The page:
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Great Albums You May Have Missed: Fela Kuti's 'Gentleman'
Afrobeat has been called the soundtrack to post-colonial Africa: reviving the indigenous rhythms eminating from the soil and from the blood, internalizing the best aspects of other cultures and molding them into something new, and making people dance with honest smiles on their faces even while addressing the issues of intense poverty and widespread human rights abuses at the hands of corrupt governments.
Fela Kuti's 1973 release, Gentleman, is one such recording. Fela Kuti is credited with all-but-single-handedly inventing the Afrobeat sound; he certainly named it and championed it like no other. Gentleman is an outright audible assault of infectious, funky grooves deniable by none.
American popular music was having a tremendous effect on pop music worldwide. Jazz had for decades been re-melded into existing traditions in Brazil, Cuba, India, and all over Africa; and had certainly also been born out of some of these same musical traditions. In the 1960s, Jamaican musicians like Bob Marley were getting inspired listening to American doowop groups and Motown acts, surf music was inspiring southeast Asian pop groups into occasionally downright bizarre directions, and British rock groups had begun devouring early Mississippi Delta Blues recordings.
However, as beautiful as cross-cultural, musical influences had so often proven to be, Fela felt the situation across Africa had allowed it to lose much of it's own identity and pride in the face of decades of unceasing colonial rule. This, for Fela, extended not only to art and music, but to politics, society, and psychology as well. He used his lyrics to call out his fellow Africans for allowing a colonial mentality to linger even after colonialism had gone. Further, at a time when oil was bringing tremendous wealth into Nigeria, most Nigerian people were sharing in none of it. The struggles he sang about, and the corruption he constantly brought into the light, proved to have massive appeal among those who felt they did not have a voice; and for years he suffered violence, hospitalization, arson, jail, and the assassination of his mother at the hands of the military government he dared criticize because of it. He was as well-known for bringing elements of traditional African influences back into African pop music as for his life-long dream of a free, democratic-socialist Africa.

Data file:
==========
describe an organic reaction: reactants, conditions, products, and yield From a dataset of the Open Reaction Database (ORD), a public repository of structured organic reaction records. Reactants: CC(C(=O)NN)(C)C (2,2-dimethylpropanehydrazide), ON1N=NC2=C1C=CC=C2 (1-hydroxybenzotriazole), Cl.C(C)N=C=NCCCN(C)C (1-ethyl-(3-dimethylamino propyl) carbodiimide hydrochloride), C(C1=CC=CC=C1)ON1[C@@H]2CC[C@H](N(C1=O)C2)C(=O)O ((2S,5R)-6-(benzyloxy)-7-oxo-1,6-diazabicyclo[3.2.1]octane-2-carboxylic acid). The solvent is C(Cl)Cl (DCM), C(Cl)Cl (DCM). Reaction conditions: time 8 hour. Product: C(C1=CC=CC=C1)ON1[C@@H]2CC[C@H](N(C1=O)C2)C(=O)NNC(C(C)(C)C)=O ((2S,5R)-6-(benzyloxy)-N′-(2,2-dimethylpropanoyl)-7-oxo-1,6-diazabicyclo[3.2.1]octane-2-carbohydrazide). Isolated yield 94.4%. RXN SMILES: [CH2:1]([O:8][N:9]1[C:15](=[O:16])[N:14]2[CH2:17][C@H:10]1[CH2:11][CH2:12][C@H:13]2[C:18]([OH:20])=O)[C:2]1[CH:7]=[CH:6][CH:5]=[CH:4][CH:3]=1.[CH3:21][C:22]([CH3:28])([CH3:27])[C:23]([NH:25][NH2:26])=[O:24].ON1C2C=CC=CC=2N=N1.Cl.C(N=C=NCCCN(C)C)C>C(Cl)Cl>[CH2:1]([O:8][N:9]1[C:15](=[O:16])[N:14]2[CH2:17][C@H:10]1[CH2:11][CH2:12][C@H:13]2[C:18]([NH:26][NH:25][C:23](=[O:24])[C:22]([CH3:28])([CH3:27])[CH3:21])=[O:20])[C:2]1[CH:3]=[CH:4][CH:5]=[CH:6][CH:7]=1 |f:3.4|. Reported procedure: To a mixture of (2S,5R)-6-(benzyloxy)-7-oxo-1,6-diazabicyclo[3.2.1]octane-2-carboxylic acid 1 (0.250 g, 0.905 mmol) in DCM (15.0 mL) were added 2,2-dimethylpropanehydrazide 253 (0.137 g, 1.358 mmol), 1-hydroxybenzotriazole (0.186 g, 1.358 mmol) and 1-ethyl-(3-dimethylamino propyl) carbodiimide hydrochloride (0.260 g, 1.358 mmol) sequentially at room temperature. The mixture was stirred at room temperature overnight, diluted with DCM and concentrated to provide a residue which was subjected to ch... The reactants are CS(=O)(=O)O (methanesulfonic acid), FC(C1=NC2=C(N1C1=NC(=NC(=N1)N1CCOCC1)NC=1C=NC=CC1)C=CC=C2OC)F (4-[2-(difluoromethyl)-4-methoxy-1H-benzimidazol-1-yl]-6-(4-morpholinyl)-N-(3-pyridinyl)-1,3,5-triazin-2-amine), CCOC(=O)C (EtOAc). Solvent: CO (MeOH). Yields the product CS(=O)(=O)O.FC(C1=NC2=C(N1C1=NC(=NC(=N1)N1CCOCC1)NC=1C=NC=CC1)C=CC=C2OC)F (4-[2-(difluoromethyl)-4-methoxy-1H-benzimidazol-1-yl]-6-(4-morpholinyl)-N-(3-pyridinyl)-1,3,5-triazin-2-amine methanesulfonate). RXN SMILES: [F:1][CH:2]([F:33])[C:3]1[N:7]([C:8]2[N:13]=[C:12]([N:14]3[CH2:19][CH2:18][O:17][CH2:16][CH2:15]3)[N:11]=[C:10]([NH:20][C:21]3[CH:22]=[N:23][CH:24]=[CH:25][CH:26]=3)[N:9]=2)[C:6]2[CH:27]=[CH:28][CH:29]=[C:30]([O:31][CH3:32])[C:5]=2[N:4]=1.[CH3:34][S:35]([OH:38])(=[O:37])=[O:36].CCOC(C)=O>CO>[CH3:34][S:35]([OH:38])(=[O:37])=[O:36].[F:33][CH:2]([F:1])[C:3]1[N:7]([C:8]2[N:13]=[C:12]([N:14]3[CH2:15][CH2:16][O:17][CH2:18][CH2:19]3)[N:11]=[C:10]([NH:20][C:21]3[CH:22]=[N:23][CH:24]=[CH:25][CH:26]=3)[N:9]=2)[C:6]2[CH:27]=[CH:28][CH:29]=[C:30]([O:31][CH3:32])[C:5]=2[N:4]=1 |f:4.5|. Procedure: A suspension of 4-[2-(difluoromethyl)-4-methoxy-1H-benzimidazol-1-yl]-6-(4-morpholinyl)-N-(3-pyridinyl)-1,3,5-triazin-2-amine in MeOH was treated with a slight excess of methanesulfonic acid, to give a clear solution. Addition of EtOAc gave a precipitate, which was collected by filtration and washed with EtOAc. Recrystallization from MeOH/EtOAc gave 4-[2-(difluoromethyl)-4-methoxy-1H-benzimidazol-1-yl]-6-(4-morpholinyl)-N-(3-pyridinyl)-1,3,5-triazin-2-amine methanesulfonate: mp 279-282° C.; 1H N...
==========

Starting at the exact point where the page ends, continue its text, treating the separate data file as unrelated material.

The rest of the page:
As unyielding as his politics were, it was his musical abilities and magnetic stage presence which gave him such an important and far-reaching voice. Afrobeat is among the most recognizable styles of music worldwide, and any music lover who gets just a taste will undoubtedly be left wanting more. I can almost guarantee it!
NYPL CATALOG LINKS:
-Please click on the thumbnail below to preview the title track to Gentleman.-
provided for previewing purposes only.
They are compressed and do not match
CD quality audio tracks.
* Fela Kuti tragically fell victim to AIDS-related complications in 1997. His funeral was attended by over a million people.